New York a Signature Away From Becoming the First State to Ban Cat Declawing
New York is poised to become the first state in the U.S. to ban the declawing of cats under legislation that sailed through the state legislature with bipartisan support.
The bill, which would subject veterinarians to a $1,000 fine for performing the procedure, has been sought for years by cat owners and animal welfare advocates.
Its sponsor, Democratic Assemblywoman Linda Rosenthal of Manhattan told reporters after its passages that “Cat declawing is a horrific, yet often practiced surgery that leads to a lifetime of pain and discomfort for thousands of cats.
“Today, though, every cat and kitten in New York state lands on its feet as we prepare to make New York the best state for cats to live in the United States,” Rosenthal said.
However, as of Friday it was still not entirely clear that Governor Andrew Cuomo will sign the bill. A spokesperson for the governor’s office said only that he will review the legislation before he makes a final decision.
Declawing cats is already illegal in a number of U.S. cities, including Denver, Los Angeles and San Francisco. However, no state has ever moved to ban the procedure, which requires amputating a cat’s toes back to the first knuckle.
Among those hoping Cuomo won’t sign the bill are members of the New York State Veterinary Medical Society.
The society has been an outspoken critic of the legislation, contending that there are many legitimate reasons for performing the procedure.
These include instances where elderly pet owners move into an assisted living facility where they may be required to declaw a long-time pet for the safety of other residents. Another may be when a pet’s owner develops a weakened immune system and can’t risk suffering a potentially life-threatening infection stemming from an inadvertent scratch.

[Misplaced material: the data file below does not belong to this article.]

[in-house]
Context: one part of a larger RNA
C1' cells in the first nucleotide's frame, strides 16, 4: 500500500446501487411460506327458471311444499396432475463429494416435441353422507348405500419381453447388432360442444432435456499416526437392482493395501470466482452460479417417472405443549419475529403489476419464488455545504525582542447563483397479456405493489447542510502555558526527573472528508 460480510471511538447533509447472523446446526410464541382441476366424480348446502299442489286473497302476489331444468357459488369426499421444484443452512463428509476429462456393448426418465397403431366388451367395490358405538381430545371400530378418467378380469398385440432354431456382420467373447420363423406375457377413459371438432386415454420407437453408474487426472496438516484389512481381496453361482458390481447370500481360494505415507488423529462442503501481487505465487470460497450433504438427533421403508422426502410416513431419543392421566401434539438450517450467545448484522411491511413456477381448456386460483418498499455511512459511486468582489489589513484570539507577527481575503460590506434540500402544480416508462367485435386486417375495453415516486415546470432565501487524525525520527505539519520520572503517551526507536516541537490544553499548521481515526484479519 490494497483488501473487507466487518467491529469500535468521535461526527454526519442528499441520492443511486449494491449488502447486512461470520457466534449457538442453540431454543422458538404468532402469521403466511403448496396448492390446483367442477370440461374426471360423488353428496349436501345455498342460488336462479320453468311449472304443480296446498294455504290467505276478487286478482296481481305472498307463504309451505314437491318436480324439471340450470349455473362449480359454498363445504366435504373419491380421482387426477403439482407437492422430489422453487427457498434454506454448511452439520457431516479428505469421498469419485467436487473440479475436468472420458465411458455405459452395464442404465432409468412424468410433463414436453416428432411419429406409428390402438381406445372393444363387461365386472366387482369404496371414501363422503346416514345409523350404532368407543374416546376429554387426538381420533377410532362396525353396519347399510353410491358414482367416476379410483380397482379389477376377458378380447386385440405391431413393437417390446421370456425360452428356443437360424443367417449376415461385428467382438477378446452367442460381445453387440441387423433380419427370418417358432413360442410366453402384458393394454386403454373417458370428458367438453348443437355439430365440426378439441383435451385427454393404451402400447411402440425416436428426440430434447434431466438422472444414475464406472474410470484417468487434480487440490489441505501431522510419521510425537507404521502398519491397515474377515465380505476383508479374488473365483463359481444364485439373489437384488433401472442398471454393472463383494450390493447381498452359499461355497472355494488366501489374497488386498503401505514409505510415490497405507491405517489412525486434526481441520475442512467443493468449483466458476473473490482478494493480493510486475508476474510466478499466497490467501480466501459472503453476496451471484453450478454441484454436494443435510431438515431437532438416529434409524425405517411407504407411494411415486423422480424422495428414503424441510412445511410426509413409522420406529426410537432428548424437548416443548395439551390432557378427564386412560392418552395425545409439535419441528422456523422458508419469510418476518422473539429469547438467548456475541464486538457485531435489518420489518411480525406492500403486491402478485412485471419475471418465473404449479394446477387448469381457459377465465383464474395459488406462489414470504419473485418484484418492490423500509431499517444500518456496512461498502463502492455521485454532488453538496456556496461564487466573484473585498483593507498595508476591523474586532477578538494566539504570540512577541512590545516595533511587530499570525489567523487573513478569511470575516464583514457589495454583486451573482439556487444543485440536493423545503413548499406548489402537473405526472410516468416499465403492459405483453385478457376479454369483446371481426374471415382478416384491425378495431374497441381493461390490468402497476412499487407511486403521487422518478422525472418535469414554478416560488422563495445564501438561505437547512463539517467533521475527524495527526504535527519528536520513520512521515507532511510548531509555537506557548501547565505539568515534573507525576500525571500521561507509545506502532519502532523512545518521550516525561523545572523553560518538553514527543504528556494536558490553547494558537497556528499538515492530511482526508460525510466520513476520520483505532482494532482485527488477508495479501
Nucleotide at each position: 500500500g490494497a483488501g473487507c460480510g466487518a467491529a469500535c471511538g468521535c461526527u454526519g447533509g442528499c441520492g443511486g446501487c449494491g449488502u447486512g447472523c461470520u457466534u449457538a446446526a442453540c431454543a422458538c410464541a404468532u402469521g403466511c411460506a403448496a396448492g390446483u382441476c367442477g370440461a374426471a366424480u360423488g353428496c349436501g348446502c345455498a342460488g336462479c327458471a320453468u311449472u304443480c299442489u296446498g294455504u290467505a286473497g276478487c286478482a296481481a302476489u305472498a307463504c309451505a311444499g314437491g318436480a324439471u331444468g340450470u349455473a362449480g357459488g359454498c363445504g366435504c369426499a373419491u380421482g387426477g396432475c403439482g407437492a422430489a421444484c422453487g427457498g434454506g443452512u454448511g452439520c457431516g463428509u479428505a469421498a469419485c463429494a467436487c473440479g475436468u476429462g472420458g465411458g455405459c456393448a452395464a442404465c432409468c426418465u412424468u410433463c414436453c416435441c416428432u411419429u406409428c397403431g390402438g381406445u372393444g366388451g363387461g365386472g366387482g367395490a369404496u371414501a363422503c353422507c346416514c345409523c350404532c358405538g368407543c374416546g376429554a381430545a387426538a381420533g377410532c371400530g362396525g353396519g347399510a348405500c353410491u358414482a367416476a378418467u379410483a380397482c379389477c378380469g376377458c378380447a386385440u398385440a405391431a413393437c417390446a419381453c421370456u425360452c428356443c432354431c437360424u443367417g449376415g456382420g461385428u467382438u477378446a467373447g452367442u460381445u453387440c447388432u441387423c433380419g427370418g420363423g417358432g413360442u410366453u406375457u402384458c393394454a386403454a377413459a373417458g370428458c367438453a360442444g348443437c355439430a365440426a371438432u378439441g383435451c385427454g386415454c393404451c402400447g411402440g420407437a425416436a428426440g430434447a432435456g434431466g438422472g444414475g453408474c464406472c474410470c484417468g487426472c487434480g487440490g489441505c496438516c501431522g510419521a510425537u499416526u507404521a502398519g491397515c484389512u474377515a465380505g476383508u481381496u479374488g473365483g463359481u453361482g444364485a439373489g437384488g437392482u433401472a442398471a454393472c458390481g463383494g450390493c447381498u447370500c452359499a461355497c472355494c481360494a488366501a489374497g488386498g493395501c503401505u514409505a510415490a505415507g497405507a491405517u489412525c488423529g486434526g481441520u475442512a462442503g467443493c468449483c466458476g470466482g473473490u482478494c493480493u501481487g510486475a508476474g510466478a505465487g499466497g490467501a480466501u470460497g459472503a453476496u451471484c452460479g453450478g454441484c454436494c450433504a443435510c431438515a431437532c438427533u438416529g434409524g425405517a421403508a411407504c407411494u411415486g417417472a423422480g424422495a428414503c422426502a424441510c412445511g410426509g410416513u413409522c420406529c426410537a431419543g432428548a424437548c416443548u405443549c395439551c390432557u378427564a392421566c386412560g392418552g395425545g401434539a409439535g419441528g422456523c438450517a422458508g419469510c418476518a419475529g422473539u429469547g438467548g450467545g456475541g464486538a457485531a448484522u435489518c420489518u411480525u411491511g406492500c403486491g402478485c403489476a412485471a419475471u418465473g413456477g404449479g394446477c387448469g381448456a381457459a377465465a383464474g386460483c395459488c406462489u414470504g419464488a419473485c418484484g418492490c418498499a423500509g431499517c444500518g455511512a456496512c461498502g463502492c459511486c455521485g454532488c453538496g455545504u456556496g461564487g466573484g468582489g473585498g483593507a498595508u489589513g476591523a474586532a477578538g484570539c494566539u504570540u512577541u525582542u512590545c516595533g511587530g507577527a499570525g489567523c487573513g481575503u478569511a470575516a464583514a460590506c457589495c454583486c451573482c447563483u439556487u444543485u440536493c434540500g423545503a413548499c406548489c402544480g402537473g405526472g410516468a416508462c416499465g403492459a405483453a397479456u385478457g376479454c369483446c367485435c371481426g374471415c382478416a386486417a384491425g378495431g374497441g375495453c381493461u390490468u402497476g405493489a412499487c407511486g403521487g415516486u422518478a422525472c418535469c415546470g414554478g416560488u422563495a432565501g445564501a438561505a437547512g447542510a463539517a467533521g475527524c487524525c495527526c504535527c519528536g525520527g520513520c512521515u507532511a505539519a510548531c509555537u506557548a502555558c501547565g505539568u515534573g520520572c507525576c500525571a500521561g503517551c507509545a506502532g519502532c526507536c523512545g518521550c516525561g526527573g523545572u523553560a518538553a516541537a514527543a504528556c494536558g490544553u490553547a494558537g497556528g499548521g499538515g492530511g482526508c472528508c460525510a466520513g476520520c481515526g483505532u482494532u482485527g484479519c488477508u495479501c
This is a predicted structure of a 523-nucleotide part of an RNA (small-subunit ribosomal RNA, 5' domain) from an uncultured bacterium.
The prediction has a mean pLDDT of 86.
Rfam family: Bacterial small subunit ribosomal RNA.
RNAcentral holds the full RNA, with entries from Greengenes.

The ban the bill puts in place would force the owners in each of those cases to give up their pets.
In a fact sheet it distributed to lawmakers, the veterinary society also contended a ban is unwarranted because “veterinarians are doing considerably fewer declaw procedures” and members of the society are “educating clients on alternative options and discussing the procedure in detail.
“For example, in one veterinary practice located in Buffalo, New York, there are 4,500 active clients, 6,500 active patients, and half of those are feline. In 2015, that practice performed less than 30 declaws, a 50% decrease from 2013,” the fact sheet says.
Under the bill, which passed the state Senate by a 50-12 vote and the Assembly, by a vote of 92-27, veterinarians could still perform the procedure for medical reasons, such as infection or injury.
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